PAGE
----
I thought it was clear—
but the instructor
said he didn’t know
what was happening.
that the stanza break
in the two stanza poem
I couldn’t find words,
but the women,
in the workshop,
said it was clear—
it wasn't evident.
the women agreed—
it is clear,
it is clear,
it is clear.
Dustin Brookshire is the curator of the Wild & Precious Life Series and founding editor of Limp Wrist. He is the author of two chapbooks—Love Most Of You Too (Harbor Editions, 2021) and To The One Who Raped Me (Sibling Rivalry Press, 2012). With Julie E. Bloemeke, Dustin is co-editing a forthcoming Madville Publishing Dolly Parton anthology. Visit Dustin online at www.dustinbrookshire.com.
My mother, in her crimson coat,
crosses the pedestrian bridge,
refusing to use its green railings.
Follows the fox-footed snow
to the lake. Her eyes, hungry,
on its wind-whipped waves.
All weekend she gets asked,
Am I walking too fast for you?
All day she is told to speak louder;
by the couple we drank with
when the storm knocked out power, by
the kind waiter who moved here from India.
Speak up, please dear! I can't hear.
On the lakeshore, Mom pauses
to examine a Japanese barberry––
red branches vibrant as an artery
against the gray sky. She kneels,
slowly, to brush off the snow
from a single wild daisy.
Lisa Alletson’s poems and prose can be found in New Ohio Review, Crab Creek Review, Typehouse Literary, Gone Lawn, and other journals. She writes on Twitter at @Lotustongue. This poem is included in her book ‘Good Mother Lizard’ – winner of the 2022 Headlight Review chapbook prize.
how the water
came and went. what repelled it from this land. the full trace. traced back where there are too many
moths at the mouth of the creek
vena cava heart, cracked, unleashed what I had been holding
in, intermingled. I watch the reverse-rot of the flora from behind the glass, wings brushing against
my ears, each bolstered by the word that held them captive, spinning in trained circles.
shadows undulate on the glass, take me back to when the loam was formed, made, shaped from the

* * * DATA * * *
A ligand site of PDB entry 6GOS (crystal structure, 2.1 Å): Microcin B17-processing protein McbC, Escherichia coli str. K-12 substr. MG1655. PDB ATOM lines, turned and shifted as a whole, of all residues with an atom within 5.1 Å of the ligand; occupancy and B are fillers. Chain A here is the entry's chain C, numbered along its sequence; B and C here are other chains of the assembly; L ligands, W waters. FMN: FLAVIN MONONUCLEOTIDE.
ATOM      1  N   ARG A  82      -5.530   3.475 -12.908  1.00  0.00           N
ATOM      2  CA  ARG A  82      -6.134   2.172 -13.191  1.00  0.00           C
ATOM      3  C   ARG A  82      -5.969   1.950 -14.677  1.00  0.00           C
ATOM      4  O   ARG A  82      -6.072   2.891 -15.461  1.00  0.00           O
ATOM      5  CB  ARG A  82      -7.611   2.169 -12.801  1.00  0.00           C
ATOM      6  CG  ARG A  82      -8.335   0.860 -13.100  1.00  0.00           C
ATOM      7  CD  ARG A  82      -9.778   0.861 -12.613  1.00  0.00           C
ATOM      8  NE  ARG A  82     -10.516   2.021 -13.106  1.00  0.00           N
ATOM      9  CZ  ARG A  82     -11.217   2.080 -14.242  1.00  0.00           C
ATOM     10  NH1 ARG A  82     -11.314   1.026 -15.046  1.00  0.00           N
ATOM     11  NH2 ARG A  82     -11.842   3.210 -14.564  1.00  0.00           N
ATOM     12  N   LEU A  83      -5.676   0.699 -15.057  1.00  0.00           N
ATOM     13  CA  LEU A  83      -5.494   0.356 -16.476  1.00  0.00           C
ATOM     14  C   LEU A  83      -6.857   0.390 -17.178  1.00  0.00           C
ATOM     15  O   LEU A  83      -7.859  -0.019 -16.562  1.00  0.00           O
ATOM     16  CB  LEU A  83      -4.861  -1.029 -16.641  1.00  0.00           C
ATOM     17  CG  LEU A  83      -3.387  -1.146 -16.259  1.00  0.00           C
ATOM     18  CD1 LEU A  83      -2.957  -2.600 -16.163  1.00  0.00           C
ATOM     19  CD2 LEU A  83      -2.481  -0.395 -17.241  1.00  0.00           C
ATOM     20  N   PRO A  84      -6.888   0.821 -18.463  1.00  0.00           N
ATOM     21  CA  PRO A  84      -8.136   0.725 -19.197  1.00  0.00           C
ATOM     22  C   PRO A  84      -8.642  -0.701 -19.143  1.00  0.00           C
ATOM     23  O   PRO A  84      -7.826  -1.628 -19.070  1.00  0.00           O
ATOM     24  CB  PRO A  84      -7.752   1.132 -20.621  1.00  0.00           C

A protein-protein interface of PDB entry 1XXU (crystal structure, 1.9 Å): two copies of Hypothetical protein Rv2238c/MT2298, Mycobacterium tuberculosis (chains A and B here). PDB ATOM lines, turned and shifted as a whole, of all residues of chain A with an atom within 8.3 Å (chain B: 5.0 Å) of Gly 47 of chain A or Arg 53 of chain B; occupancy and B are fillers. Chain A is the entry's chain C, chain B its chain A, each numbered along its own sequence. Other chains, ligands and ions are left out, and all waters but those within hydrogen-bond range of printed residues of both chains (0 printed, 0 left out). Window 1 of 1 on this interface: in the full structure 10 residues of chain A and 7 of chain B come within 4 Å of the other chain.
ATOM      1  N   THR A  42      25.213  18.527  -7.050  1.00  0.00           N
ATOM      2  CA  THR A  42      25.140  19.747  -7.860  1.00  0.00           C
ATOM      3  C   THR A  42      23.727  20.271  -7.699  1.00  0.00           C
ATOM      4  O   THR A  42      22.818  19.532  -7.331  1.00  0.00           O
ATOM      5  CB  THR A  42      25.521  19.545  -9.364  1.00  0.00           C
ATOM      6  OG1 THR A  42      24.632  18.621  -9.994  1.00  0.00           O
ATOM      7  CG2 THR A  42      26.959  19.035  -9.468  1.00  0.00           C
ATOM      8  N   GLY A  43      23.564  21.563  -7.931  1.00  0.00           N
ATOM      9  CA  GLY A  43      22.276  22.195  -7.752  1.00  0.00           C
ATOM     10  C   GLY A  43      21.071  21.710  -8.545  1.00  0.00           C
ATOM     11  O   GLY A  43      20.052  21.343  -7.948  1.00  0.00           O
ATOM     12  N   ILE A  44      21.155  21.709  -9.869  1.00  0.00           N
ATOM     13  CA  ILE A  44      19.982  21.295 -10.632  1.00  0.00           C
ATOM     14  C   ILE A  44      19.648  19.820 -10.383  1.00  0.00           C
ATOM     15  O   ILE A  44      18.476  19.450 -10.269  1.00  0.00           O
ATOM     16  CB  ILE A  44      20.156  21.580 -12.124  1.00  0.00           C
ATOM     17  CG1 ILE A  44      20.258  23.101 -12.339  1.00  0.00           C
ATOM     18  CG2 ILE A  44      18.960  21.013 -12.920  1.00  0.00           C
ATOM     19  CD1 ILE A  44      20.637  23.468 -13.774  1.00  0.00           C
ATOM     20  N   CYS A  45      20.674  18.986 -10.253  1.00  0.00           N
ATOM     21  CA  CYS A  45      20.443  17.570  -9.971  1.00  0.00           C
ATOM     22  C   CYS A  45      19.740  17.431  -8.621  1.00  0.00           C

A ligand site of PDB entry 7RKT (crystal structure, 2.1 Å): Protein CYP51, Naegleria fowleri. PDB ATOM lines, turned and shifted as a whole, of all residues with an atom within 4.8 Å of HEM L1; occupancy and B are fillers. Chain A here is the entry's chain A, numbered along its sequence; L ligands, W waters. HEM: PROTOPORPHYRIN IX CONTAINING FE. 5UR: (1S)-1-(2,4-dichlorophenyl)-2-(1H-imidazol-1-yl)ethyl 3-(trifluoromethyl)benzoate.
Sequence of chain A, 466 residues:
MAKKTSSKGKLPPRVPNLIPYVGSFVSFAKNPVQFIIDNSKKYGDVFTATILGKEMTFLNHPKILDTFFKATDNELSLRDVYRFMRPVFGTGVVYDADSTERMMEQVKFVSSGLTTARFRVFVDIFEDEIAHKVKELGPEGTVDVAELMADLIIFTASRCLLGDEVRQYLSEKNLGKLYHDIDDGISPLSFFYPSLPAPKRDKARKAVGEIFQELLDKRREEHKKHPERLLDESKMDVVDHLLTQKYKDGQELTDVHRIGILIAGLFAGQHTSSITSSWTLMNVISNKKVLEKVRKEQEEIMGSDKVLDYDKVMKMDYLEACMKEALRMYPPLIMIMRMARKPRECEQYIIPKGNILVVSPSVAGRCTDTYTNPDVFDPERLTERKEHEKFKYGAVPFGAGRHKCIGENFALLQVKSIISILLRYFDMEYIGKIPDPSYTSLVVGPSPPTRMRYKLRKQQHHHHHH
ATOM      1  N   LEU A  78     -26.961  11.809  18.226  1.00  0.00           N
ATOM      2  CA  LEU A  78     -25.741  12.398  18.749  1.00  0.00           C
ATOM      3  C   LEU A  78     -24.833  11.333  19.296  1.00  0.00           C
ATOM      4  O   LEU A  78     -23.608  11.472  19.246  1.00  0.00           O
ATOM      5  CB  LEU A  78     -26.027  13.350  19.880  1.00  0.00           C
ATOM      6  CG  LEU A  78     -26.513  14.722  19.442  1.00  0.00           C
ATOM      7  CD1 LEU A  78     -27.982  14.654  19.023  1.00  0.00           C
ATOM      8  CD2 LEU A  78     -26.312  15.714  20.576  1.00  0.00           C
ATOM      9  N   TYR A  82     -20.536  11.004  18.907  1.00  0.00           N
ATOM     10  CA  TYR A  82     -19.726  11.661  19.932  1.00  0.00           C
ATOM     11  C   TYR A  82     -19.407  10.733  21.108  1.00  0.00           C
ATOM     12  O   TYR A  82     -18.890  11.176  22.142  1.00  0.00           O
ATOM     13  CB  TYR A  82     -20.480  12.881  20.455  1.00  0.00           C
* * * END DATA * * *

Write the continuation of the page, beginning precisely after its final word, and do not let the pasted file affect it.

muse who falls, bruises, and sighs the carving into existence.
the rift remains soft, buffered by her
breathing, in and out, slowly, calling for something to fill.
night condenses itself into heavy
blackberries, which burrow themselves into the empty space, bursting, bleed violet. the creek flows
from where it began — below.
I watch the first creatures haul themselves to the edge, sip it, and fall,
unconscious, not yet used to its toxic purity. clusters of green unfurl, roots deep in the underground.
grow delicate red limbs to pull toxic water through and puncture themselves with globules —
sundew. filter all that is needed to redistribute decay. the sun dips, grows heavy, tumbles down the
gathering leaves, birch bark, twigs, bees. plunges, then bobs to the surface, bubbling
the creek, turning the lavender water yellow, a boil, and then sinks as quick as its descent began.
a fox screams, my hand raises to the glass, melting it away. the creek blows back, breath funnels itself
toward the water, making way for me, keeper of this place. keeper of the records. keeper of streams.
moths swarm my head clashing in my ears
I brush them away but they stick to my skin, leaving
trails of deep blue. the scene repeats.
Scarlett Eliza Wardrop is a poet with an MFA from the University of Notre Dame. Her poems can be found in Diagram, DELUGE, and Dream Pop Journal and reviews in EcoTheo Review, Entropy, and Kenyon Review.